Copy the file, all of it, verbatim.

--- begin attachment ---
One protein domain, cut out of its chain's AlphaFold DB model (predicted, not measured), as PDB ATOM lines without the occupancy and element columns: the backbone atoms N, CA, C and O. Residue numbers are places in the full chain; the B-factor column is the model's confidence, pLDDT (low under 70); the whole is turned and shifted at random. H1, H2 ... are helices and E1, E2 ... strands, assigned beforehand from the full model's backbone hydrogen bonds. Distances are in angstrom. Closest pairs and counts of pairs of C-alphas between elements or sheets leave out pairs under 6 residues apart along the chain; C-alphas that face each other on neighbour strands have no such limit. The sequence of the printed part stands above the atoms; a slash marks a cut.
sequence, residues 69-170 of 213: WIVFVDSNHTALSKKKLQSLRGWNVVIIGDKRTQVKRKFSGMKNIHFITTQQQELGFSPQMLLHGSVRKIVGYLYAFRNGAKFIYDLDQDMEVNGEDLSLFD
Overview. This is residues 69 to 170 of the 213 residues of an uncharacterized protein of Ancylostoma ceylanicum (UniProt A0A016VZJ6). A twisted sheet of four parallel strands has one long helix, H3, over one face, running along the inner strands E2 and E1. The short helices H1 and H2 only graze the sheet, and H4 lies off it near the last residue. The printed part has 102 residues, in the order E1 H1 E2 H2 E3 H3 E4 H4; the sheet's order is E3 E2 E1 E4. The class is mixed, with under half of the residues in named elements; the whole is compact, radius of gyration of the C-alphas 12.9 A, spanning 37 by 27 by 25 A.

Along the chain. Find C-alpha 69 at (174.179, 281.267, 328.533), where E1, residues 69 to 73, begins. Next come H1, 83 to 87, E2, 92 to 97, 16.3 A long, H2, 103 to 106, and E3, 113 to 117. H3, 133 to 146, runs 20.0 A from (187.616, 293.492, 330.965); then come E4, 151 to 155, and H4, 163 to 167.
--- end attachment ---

One protein domain, cut out of its chain's AlphaFold DB model (predicted, not measured), as PDB ATOM lines without the occupancy and element columns: the backbone atoms N, CA, C and O. Residue numbers are places in the full chain; the B-factor column is the model's confidence, pLDDT (low under 70); the whole is turned and shifted at random. H1, H2 ... are helices and E1, E2 ... strands, assigned beforehand from the full model's backbone hydrogen bonds. Distances are in angstrom. Closest pairs and counts of pairs of C-alphas between elements or sheets leave out pairs under 6 residues apart along the chain; C-alphas that face each other on neighbour strands have no such limit. The sequence of the printed part stands above the atoms; a slash marks a cut.
sequence, residues 69-170 of 213: WIVFVDSNHTALSKKKLQSLRGWNVVIIGDKRTQVKRKFSGMKNIHFITTQQQELGFSPQMLLHGSVRKIVGYLYAFRNGAKFIYDLDQDMEVNGEDLSLFD
Overview. This is residues 69 to 170 of the 213 residues of an uncharacterized protein of Ancylostoma ceylanicum (UniProt A0A016VZJ6). A twisted sheet of four parallel strands has one long helix, H3, over one face, running along the inner strands E2 and E1. The short helices H1 and H2 only graze the sheet, and H4 lies off it near the last residue. The printed part has 102 residues, in the order E1 H1 E2 H2 E3 H3 E4 H4; the sheet's order is E3 E2 E1 E4. The class is mixed, with under half of the residues in named elements; the whole is compact, radius of gyration of the C-alphas 12.9 A, spanning 37 by 27 by 25 A.

Along the chain. Find C-alpha 69 at (174.179, 281.267, 328.533), where E1, residues 69 to 73, begins. Next come H1, 83 to 87, E2, 92 to 97, 16.3 A long, H2, 103 to 106, and E3, 113 to 117. H3, 133 to 146, runs 20.0 A from (187.616, 293.492, 330.965); then come E4, 151 to 155, and H4, 163 to 167.